Kramer Levin Naftalis & Frankel LLP

On May 3, the Securities and Exchange Commission (the SEC) proposed amendments to its rules governing financial disclosures relating to acquisitions and dispositions of businesses. If adopted, these proposed amendments will have a significant impact on financial disclosures in high-yield bond offering materials, both in the case of public offerings and back-end exchange offers that are registered under the Securities Act of 1933, as amended (the Securities Act), and in the more common “Rule 144A-for-life” private offerings, as market participants typically seek to comply in all material respects with the disclosure requirements applicable to offerings registered under the Securities Act. The 60-day comment period for the proposed amendments will run through mid-July 2019.

A discussion of the proposed amendments most relevant to high-yield bond offerings is set forth below.

Liberalization of Income Statement Pro Forma Adjustments

Under current SEC rules, a pro forma income statement can only include adjustments to historical results that are directly attributable to the relevant transaction, expected to have a continuing impact and factually supportable.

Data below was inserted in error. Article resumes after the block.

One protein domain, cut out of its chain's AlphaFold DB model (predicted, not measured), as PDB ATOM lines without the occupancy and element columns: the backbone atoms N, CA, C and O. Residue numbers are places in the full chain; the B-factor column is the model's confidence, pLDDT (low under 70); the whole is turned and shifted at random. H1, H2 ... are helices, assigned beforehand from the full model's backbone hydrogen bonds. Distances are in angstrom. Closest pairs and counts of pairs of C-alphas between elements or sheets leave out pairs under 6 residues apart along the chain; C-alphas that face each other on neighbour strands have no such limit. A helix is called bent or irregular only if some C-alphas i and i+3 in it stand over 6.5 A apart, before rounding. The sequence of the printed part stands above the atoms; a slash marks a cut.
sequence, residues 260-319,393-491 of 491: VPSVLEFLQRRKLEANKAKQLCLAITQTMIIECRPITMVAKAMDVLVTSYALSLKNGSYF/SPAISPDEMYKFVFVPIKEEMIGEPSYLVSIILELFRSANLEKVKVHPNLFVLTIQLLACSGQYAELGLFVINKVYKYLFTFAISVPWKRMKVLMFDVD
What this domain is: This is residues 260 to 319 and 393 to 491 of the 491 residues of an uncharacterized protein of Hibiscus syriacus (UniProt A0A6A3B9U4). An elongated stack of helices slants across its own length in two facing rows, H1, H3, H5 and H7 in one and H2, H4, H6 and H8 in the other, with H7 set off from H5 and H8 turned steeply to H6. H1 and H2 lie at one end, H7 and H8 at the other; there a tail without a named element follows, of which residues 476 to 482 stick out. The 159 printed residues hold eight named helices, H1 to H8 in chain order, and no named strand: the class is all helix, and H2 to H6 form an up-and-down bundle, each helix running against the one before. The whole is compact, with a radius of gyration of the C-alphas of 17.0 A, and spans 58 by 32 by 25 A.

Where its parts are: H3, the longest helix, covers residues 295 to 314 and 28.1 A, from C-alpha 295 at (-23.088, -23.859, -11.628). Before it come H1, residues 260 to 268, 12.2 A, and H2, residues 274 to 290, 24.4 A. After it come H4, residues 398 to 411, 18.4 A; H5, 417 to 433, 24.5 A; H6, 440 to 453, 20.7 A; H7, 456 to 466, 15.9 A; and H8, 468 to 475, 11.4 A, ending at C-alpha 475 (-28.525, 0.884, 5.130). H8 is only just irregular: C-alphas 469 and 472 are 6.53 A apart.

Under the proposed amendments, a pro forma income statement can include adjustments that give effect to reasonably estimable synergies and other transaction effects, such as closing facilities, discontinuing product lines, terminating employees and executing new or modifying existing agreements that have occurred or are reasonably expected to occur.

The most significant differences in these standards are:

  • The elimination of the “directly attributable” requirement.
  • The effective change from a “factually supportable” standard to a “reasonably expected to occur” standard.
  • Explicit endorsement of the inclusion of “synergies” in “reasonably estimable” adjustment amounts.
  • An open-ended definition of includable synergies that explicitly allows for giving effect to “new agreements” that are “reasonably expected” to be entered into.

The exact contours of permissible income statement synergy adjustments under the proposed amendments, if adopted, would be established over time through the consultative and review processes of the staff of the SEC and, as a practical matter, the policies of the accounting firms in providing comfort. Nonetheless, it is safe to say that if adopted, the proposed amendments will result in the inclusion of many synergy adjustments that are currently included in loan syndication materials but not in high-yield bond offering memoranda.

Modification of the “Investment Test” and the “Income Test”